Titled "Knock Down the House," the film focuses on Rep. Alexandria Ocasio-Cortez, D-N.Y., Amy Vilela of Nevada, Cori Bush of Missouri, and Jean Swearengin of West Virginia.
"Without political experience or corporate money, they build a movement of insurgent candidates challenging powerful incumbents in Congress," the film's website reads. "Their efforts result in a legendary upset."
According to Ocasio-Cortez, the documentary includes footage that she and the other three women agreed to shoot during their campaigns. The trailer, which Ocasio-Cortez tweeted on Monday, shows the Democratic representative appearing to describe how she dared challenge an establishment candidate like former Rep. Joe Crowley, D-N.Y.
"We're doing something very controversial. People say 'How dare you mount a challenge to someone who is so established?'" the freshman congresswoman says while dramatic music plays in the background. During another part of the documentary, she adds that she isn't a "rational person."
"If I were a rational person, I would have dropped out of this race a long time ago," she said in the trailer.
The movie, which Vox described as "obviously a liberal feel-good movie," focuses on progressives, according to the trailer, rather than the broader field of female candidates during the election.
Documentarian Rachel Lears started pursuing the project the day after Trump's election. In the trailer above, as well as another posted to the film's Facebook page, Ocasio-Cortez and the others are portrayed as fighters who others "underestimate." "When someone looks at me, the bias would be to not take me seriously until I open my mouth," she said, smiling.
"People try to use the fact that I'm a black woman to hold me back," then-candidate Cori Bush says in one of the teasers.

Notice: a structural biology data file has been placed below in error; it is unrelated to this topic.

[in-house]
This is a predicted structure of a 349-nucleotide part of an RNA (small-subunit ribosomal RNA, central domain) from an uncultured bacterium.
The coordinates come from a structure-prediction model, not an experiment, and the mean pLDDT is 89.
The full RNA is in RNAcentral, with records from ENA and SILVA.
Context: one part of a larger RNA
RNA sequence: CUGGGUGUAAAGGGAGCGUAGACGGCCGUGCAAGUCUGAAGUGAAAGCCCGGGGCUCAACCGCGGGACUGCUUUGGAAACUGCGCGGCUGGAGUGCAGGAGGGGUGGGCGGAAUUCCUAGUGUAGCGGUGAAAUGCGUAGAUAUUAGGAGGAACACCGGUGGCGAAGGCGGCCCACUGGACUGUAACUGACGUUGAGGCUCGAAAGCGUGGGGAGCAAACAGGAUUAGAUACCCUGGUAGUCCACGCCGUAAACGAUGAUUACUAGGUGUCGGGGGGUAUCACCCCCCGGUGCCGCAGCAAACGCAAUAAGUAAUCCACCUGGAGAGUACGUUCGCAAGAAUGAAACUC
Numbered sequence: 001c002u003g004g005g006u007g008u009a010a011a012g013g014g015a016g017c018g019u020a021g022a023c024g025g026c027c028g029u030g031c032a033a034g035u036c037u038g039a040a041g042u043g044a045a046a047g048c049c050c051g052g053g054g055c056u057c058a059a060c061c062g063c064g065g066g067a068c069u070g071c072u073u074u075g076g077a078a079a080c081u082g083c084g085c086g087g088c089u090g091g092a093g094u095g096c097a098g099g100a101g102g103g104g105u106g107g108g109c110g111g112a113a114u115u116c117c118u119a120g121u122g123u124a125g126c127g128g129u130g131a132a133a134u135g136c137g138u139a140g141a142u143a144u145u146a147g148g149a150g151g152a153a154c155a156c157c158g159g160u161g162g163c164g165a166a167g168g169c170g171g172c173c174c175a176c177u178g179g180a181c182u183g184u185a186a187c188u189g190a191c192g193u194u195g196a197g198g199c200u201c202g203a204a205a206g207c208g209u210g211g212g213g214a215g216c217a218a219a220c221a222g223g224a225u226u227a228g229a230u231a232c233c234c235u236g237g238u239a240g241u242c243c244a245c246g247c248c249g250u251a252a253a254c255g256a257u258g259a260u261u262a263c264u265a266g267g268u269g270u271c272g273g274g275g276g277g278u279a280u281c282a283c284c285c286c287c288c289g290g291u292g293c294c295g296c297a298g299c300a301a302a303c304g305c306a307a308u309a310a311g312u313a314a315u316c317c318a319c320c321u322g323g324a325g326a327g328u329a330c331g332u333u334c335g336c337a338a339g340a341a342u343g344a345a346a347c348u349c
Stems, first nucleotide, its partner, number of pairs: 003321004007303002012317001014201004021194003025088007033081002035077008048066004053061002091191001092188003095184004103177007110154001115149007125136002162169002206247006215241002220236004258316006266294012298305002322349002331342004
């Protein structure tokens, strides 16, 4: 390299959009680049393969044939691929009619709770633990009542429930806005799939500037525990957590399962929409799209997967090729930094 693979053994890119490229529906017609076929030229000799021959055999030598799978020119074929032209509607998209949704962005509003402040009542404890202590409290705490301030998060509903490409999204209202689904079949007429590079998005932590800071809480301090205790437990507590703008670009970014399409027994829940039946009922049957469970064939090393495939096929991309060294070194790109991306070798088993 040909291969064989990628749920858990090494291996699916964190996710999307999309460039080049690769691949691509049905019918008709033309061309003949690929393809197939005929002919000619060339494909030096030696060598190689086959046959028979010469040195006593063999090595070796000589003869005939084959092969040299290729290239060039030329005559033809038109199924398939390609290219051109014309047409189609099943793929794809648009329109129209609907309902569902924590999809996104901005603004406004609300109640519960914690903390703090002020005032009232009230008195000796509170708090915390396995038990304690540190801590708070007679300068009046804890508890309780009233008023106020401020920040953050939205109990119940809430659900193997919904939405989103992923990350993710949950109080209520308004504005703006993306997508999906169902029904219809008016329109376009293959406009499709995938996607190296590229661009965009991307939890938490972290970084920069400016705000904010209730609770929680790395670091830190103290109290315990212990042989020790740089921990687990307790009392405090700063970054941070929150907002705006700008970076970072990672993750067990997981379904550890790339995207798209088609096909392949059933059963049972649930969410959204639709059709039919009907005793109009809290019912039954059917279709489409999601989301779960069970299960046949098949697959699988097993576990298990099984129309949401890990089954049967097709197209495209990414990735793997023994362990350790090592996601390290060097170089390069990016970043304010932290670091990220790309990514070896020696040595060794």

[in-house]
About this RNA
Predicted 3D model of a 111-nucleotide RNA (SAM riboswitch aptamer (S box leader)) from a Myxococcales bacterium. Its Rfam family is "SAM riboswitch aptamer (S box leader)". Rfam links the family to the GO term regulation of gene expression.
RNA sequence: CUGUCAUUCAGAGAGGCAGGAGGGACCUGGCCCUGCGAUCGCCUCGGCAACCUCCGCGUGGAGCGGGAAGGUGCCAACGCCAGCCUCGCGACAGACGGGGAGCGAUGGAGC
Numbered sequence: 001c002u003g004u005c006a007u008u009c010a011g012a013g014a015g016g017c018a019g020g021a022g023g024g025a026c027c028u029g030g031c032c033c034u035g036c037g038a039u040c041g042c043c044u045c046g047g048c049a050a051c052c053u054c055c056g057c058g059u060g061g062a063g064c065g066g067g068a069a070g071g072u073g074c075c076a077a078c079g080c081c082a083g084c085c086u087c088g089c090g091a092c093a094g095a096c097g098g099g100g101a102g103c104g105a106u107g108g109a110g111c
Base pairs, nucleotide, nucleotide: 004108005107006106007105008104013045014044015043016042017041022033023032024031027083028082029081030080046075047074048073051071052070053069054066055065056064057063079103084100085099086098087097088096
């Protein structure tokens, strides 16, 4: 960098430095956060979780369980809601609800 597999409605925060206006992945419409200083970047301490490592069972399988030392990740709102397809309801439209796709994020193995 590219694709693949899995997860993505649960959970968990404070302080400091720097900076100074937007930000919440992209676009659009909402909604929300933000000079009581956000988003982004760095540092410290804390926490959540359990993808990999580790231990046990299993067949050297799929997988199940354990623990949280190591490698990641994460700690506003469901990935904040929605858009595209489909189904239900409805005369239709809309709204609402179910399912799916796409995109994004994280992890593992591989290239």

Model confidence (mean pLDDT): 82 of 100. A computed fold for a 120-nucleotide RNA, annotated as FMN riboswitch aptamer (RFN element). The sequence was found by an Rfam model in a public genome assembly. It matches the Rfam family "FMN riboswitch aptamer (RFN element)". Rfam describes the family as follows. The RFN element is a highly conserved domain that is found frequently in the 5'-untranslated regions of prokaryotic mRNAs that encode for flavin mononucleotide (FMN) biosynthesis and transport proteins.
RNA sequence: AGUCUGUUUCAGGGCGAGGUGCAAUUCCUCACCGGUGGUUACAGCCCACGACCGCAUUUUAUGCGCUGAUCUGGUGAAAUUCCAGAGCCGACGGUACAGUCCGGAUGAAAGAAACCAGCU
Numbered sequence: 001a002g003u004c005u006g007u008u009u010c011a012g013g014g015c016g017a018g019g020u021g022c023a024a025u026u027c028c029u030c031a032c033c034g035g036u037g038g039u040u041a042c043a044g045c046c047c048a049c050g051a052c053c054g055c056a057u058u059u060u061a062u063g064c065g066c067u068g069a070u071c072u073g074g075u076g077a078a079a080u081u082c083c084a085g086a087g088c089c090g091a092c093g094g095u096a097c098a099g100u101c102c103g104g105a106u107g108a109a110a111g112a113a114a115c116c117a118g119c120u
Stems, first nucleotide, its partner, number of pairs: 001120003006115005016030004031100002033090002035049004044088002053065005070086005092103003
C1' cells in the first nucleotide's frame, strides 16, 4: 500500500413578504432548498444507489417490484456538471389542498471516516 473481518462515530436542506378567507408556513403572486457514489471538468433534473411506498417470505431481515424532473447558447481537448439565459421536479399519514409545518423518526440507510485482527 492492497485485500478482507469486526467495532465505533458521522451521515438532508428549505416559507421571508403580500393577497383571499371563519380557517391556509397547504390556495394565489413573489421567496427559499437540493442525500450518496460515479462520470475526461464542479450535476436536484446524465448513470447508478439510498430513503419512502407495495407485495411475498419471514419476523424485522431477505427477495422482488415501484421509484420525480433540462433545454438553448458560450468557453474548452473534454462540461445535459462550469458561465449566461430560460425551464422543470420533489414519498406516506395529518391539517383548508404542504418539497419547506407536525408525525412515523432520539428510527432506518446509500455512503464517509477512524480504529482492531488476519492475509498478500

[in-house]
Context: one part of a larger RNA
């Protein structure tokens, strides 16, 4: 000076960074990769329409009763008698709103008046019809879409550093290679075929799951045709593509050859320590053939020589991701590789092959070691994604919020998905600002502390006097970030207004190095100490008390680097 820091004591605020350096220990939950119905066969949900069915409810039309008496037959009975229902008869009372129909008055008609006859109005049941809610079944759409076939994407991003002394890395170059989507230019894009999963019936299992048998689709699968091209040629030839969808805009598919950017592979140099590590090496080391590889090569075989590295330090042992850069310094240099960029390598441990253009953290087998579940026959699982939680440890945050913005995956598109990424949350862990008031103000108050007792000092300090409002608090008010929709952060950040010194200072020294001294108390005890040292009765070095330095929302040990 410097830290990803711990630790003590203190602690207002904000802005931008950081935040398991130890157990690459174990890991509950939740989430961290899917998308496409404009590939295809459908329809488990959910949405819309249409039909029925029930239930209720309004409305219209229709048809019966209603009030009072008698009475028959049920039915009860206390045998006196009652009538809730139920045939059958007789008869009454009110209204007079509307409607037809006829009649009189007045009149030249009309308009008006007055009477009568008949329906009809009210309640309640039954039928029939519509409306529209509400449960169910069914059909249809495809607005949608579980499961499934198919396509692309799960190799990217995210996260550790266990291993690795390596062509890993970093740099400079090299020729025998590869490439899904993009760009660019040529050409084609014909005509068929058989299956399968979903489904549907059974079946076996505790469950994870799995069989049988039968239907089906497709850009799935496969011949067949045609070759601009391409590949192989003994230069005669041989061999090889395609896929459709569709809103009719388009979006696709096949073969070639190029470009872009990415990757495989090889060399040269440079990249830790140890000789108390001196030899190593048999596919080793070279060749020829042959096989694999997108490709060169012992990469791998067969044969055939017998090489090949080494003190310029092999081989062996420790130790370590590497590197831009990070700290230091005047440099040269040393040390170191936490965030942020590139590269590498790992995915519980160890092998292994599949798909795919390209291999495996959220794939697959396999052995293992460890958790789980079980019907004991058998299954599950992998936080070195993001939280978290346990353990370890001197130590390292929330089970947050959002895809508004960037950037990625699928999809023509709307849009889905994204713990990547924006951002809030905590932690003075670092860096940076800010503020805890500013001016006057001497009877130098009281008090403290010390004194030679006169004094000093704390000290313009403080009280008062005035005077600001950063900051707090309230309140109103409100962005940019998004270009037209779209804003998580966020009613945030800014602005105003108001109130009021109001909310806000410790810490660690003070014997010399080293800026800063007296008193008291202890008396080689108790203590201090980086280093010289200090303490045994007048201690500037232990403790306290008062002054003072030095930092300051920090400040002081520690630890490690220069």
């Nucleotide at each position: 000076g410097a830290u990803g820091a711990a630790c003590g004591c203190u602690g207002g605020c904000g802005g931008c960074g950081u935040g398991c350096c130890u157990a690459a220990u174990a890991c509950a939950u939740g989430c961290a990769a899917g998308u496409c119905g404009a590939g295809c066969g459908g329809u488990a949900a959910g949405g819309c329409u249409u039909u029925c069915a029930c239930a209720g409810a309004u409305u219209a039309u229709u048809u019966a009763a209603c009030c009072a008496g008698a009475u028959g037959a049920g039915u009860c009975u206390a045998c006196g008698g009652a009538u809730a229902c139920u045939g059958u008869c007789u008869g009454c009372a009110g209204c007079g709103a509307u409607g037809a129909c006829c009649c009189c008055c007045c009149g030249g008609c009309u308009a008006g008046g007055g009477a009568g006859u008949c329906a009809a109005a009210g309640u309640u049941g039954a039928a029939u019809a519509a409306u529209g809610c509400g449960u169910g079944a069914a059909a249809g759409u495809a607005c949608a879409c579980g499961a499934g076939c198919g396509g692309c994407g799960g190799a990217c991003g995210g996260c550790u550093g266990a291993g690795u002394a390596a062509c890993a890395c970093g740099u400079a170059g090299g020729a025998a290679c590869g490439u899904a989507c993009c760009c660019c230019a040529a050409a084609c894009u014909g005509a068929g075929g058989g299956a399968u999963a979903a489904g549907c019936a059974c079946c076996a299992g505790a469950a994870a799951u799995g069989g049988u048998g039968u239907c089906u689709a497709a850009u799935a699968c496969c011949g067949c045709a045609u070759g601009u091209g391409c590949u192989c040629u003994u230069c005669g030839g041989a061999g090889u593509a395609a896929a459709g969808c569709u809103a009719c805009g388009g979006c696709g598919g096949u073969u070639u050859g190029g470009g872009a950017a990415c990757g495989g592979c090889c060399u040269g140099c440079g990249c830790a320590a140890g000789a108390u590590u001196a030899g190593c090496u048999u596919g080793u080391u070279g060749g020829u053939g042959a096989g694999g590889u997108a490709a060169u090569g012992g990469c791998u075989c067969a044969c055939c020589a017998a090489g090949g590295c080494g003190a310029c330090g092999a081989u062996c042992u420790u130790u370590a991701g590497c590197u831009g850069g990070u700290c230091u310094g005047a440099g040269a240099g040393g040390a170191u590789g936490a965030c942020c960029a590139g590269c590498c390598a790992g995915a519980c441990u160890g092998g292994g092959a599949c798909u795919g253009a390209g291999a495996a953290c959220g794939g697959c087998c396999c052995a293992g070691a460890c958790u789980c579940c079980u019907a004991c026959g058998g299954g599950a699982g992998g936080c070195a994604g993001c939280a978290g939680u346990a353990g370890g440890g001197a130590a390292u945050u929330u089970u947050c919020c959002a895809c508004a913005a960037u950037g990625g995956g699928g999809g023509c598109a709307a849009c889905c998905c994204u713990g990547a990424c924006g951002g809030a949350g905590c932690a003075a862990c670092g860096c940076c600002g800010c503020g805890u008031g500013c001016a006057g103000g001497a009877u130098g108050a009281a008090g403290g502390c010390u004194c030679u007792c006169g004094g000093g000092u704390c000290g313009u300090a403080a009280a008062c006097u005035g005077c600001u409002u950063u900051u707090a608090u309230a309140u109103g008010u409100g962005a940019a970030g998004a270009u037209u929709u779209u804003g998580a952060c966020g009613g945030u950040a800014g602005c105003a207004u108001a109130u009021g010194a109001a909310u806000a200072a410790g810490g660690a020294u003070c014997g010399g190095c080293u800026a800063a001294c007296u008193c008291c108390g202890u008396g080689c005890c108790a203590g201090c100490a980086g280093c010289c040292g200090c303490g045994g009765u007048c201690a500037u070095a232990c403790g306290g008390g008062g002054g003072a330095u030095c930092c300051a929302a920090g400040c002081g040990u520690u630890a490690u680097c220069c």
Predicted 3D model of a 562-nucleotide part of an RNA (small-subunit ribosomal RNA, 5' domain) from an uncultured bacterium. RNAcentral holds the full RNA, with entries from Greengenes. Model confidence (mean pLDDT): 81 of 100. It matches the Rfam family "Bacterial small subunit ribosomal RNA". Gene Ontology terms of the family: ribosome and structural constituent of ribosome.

The documentary came on the heels of another, shorter video in which Ocasio-Cortez portrayed herself as a visionary whose "Green New Deal" helps rescue the United States' economy from the effects of climate change.
Ocasio-Cortez's presence in the Democratic Party has caused some tension with Congressional leadership. House Speaker Nancy Pelosi, D-Calif., dismissed the New York congresswoman and others as "like five people." But Ocasio-Cortez, along with newcomer Reps. Rashida Tlaib, D-Mich., and Ilhan Omar, D-Minn., have captured a significant amount of media attention since taking office.
The documentary isn't Netflix's first foray into politics, with Barack Obama and Michelle Obama also having entered a multiyear agreement to produce new films and shows with Netflix.
“One of the simple joys of our time in public service was getting to meet so many fascinating people from all walks of life, and to help them share their experiences with a wider audience,” said former President Obama in a statement at the time the deal was announced.
“That’s why Michelle and I are so excited to partner with Netflix — we hope to cultivate and curate the talented, inspiring, creative voices who are able to promote greater empathy and understanding between peoples, and help them share their stories with the entire world."